Chairman’s Message

We celebrated our Independence Day this month, a national holiday highlighted with barbecues, parades and fireworks.  I had the rare privilege of carrying a 60’ x 30’ American flag in the Severna Park parade.  Donated by Mr. Philip McDavitt in honor of his son, Nathan, who died last year while on active duty, there were 50 to 70 people who helped maneuver the flag down the streets.  Veterans stood and saluted and there was reverence and awe among the crowd.  Children ran under the flag and played there, a symbol of them being free while covered by the flag.  Mr. McDavitt, we hope you felt honored by the participants and the crowd.

From what did we declare our Independence?  What had gone wrong since the Mayflower Compact was written on November 11, 1620 where they declared themselves “…the loyal subjects of our dread Sovereign Lord King James, by the Grace of God, of Great Britain, France, and Ireland, King, defender of the Faith, etc.”?

On October 25, 1774, the First Continental Congress petitioned King George III with a long list of grievances which includes but is not limited to, and is summarized:

  • That they are entitled to life, liberty and property
  • Entitled to all the rights, liberties and immunities of free and natural-born citizens
  • Emigration to the colonies was not a cause of forfeiture of those rights
  • The foundation of English liberty …is a right in the people to participate in their legislative council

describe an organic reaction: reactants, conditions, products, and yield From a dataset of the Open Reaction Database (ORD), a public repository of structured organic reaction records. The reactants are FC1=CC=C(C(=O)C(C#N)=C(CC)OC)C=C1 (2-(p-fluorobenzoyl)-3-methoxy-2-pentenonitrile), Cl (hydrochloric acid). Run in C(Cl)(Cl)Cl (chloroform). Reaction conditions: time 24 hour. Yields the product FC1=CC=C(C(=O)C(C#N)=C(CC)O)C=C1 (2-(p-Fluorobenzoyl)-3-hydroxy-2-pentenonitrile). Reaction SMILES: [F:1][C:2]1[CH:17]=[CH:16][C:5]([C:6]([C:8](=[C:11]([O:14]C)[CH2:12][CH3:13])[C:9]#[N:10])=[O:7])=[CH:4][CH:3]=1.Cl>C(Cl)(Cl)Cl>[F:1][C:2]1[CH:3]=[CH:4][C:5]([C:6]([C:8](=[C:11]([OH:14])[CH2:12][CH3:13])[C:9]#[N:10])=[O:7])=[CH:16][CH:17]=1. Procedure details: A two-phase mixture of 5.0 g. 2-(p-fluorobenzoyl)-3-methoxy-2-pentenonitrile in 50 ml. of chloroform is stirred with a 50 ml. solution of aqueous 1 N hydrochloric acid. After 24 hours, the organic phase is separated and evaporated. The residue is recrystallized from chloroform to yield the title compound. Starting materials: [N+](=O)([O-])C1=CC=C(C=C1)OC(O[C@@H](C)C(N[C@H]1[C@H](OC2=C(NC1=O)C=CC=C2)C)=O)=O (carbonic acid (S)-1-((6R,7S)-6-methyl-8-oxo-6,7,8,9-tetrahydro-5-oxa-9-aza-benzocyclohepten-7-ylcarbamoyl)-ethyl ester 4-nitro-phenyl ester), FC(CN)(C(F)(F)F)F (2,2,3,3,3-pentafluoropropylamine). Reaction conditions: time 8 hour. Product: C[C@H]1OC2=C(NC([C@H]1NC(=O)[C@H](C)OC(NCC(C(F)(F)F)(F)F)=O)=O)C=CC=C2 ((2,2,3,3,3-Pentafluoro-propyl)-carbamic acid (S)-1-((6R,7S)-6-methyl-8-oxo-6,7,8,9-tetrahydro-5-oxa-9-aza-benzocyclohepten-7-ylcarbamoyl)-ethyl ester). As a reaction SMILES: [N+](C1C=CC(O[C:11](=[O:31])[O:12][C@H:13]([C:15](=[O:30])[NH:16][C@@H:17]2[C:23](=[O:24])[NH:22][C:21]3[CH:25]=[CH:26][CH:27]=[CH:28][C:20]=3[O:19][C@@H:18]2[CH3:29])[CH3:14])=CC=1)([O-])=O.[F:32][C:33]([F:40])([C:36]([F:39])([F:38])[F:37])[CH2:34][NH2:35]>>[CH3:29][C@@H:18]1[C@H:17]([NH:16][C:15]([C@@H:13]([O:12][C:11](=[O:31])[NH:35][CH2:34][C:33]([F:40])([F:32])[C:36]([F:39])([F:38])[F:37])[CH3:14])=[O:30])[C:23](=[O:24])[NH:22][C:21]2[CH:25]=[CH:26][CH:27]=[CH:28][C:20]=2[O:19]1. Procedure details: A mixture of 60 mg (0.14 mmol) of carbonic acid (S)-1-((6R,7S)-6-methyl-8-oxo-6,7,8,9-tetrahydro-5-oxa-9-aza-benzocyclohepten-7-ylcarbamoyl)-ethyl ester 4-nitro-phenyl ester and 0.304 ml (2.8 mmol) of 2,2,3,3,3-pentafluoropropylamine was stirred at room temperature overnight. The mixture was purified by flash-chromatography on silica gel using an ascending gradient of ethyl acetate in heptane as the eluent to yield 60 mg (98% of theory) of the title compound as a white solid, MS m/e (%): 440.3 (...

• That the respective colonies are entitled to the common law of England, and more especially to the great and inestimable privilege of being tried by their peers
  • They have a right peaceably to assemble, consider of their grievances, and petition the King
  • It is indispensably necessary to good government, and rendered essential by the English constitution, that the constituent branches of the legislature be independent of each other

If these look familiar, it is because they form the foundation of our Declaration of Independence and Constitution with a particular emphasis on the Bill of Rights, the first ten amendments.  Independence Day may be officially celebrated on July 4 but we celebrate it every time we elect new representatives, when we join campaigns that reflect our values and beliefs, when we question why things are done and investigate if there are better ways, when we testify before our elected officials, when we join our local civic groups to develop peace and harmony in our neighborhoods, when we volunteer in our schools to help develop the next generation of citizens.

Unlike our forbearers, we are not ‘Subjects of the King’ but ‘’citizens’.  Each and every day is an opportunity to celebrate our freedom by acting out our citizenship.  As an example of how everyone can contribute, we need help manning the Central Committee booth at the county fair from September 13-17 and are looking for at least 4 people for a 3 hour shift.  Can I count on you to volunteer for one shift over those four days?  This is an opportunity to be active citizens participating in our constitutional republic, educating others about our candidates.

Let’s get busy.

Wayne Smith

Chair, AAGOP